I had a vague idea of the work of Ana Mendieta. When I entered the exhibition at the Hayward Gallery and I started seeing so much blood and own body I said to myself: Here we go! Another woman using her body as a tool, I am sick of it! I wanted to leave, but I stayed, and I am happy I did. Deepening I realised how big her work is and how it has influenced other artists. There are artists who love art and artists who love being artists. The former ones are held up by the spine of their vocation and the latter ones by the scaffolding of their pretentions. And Mendieta belongs to the first group.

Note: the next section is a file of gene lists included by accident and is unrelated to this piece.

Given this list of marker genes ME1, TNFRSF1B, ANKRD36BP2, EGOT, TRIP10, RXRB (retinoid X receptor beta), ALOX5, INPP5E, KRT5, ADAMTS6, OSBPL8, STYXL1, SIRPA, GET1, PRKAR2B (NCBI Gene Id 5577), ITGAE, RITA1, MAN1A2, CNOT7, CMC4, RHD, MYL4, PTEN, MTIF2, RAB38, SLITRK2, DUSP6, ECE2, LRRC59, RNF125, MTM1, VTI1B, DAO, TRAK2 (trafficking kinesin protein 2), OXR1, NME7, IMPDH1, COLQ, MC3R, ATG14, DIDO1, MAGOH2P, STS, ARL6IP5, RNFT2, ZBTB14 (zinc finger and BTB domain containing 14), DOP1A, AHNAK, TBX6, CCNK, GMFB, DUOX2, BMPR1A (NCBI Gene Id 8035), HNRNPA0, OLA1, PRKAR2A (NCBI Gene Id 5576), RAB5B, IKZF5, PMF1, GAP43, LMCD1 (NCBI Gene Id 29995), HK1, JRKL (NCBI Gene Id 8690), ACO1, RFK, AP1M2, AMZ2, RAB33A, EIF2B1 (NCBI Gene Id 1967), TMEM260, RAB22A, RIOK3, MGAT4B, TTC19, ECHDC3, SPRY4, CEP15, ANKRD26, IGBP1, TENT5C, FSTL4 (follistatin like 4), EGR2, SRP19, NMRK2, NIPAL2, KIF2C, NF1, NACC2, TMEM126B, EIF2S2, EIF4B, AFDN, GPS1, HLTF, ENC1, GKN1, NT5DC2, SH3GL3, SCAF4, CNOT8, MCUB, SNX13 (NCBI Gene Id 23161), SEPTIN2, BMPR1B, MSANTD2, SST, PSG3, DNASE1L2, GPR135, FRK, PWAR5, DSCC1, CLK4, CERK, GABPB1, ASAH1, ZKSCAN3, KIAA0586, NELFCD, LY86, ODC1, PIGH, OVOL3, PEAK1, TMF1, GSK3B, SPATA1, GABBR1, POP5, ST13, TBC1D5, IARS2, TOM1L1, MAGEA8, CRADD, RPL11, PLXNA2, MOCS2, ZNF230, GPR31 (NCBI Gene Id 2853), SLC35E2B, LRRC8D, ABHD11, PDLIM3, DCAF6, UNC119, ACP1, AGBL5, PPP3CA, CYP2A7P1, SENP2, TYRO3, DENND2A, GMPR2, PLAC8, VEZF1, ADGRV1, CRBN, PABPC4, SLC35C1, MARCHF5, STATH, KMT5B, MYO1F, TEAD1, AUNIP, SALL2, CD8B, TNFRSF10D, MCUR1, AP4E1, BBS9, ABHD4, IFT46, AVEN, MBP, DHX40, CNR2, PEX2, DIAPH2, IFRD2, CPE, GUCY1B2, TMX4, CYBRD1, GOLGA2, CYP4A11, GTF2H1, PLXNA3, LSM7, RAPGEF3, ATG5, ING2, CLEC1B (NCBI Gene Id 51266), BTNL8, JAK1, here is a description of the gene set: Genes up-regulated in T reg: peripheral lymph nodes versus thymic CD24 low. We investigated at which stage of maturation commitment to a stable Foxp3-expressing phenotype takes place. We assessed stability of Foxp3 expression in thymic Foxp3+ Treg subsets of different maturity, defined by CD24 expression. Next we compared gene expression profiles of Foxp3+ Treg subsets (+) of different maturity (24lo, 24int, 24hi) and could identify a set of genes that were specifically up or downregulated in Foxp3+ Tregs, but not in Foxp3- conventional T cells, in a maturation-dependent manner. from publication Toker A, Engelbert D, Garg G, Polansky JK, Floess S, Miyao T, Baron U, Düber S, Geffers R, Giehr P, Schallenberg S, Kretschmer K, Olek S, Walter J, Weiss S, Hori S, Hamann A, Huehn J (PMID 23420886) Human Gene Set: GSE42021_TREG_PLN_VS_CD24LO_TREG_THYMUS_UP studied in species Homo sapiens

Then, it is also true I don’t like the use she does of her body and of blood. I find it morbid and an unhelpful addition to the thousands of images of violated and annihilated women that are already there. But there is no doubt that it is a choice of artistic language coherent with the ideas and the questions that the artist poses. In addition, she was a pioneer. I would love to have the ability to articulate artistically in such an own way.
When I think about it, I usually comfort myself by saying I am still young. But who knows where Mendieta would have got if she had lasted longer. It is an advantages of artists, that being old, arthritic and half blind, we can still produce our best work. If there is talent, the restrictions inspire more creativity than what they limit. That is why it is said that being an artist is more an attitude. Mainly the one of not giving up.
Illustration: “I don’t wear high heels”, from the Feminist gooseneck barnacles series.